If you want to make sure you have a great time every time you indulge in your hobby, make sure your equipment is stored properly and isn't broken. It'd be a tragedy if your next adventure was ruined because you realized too late that something needs to be repaired or replaced.
Common Winter Sport Injuries
Obviously, no one likes getting hurt. However, seeing as it's impossible to avoid all harm, it's best to be aware of the risks you will be exposing yourself to and know what to do if you're unlucky enough to get them.
Sprains & Strains
Sprains and strains happen when the ligaments or muscles in the body are harshly stretched or torn. These are common injuries caused by falls or collisions on the slopes. When this happens, it often comes with symptoms such as pain, swelling, and difficulty moving the affected area. Mild strains and sprains normally only require rest, relaxation, elevation, and ice. However, severely torn ligaments may require surgery.
Fractured & Broken Bones
Fractured or broken bones are also common in winter sports. They are usually caused by falls or collisions and can range from minor cracks in the bone to more serious breaks. If your arm is crooked and looks a bit like a snowman's, it's probably broken. Less visually obvious symptoms of a fracture include severe pain, swelling, and difficulty moving the wounded area. As is the case with all fractures and broken bones, see a doctor as soon as possible so they can assess how bad the injury is and keep it from healing incorrectly.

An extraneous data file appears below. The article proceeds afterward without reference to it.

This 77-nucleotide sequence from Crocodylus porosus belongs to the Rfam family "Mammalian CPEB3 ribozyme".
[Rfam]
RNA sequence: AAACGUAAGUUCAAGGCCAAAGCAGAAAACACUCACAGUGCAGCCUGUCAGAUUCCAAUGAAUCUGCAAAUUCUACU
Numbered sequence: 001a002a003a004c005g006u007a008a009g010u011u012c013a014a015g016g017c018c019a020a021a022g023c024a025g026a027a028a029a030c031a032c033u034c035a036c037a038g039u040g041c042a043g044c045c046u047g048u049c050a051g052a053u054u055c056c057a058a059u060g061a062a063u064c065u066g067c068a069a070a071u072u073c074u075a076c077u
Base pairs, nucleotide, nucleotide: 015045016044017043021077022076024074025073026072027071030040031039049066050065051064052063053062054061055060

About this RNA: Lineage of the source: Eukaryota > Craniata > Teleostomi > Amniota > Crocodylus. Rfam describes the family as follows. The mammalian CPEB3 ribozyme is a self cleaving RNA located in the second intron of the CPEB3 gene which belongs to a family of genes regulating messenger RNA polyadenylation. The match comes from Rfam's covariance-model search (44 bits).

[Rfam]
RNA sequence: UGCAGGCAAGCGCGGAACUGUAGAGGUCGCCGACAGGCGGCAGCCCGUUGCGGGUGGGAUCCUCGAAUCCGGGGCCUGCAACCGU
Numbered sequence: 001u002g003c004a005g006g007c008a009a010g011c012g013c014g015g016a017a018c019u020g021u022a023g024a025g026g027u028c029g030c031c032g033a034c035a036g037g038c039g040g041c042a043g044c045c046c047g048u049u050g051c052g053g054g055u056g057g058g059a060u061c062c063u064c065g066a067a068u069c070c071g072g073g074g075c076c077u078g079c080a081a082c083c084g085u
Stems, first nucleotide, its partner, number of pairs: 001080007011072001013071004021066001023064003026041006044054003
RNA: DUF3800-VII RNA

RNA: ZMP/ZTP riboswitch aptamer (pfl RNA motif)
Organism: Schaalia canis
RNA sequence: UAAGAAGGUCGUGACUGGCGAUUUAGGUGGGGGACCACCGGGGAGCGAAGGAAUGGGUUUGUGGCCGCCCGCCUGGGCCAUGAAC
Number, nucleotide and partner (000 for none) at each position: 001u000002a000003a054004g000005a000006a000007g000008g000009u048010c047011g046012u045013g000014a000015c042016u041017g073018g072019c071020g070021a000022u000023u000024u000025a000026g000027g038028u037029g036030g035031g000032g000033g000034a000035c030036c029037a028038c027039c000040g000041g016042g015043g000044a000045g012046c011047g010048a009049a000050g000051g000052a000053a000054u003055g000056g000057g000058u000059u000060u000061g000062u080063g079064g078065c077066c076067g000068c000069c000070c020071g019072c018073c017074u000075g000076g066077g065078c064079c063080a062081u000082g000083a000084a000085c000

Head injuries, such as concussions, can also occur in winter sports, especially if you make the poor decision to forego a helmet. These injuries can be caused by falls or collisions (a major culprit in various sports) and can range from mild to severe. Symptoms of a concussion can include headache, dizziness, nausea, and difficulty thinking or remembering. It's important to seek medical attention right away if you suspect a severe head injury. Don't go to sleep with a head injury until it's been confirmed that there isn't internal bleeding or worrisome brain trauma. As tired as you may be, it's better to lose a couple hours of sleep than risk never waking up.
Cold Related Injuries
Between frostbite, chilblains, and hypothermia, there are a bunch of ways the cold can cause you pain. Because of course there is! These generally occur when you've spent too long out in freezing temperatures and aren't bundled up enough. If areas of your body are feeling stiff, cold, or are discoloring, it may be time to go warm up (it's a great excuse to get yourself a steaming mug of cocoa. You deserve it). If parts of your skin are fully frozen or a person's body temperature is dangerously low, seek immediate medical attention because you're going to need it!
Overall, winter sports are an exhilarating way to spend the season. All you need to do is take the proper precautions and measures to keep yourself and those around you safe. Want a fully flushed-out first aid kit for whatever adventure you embark on? Grab yourself a MyFAK and hit the road without fear!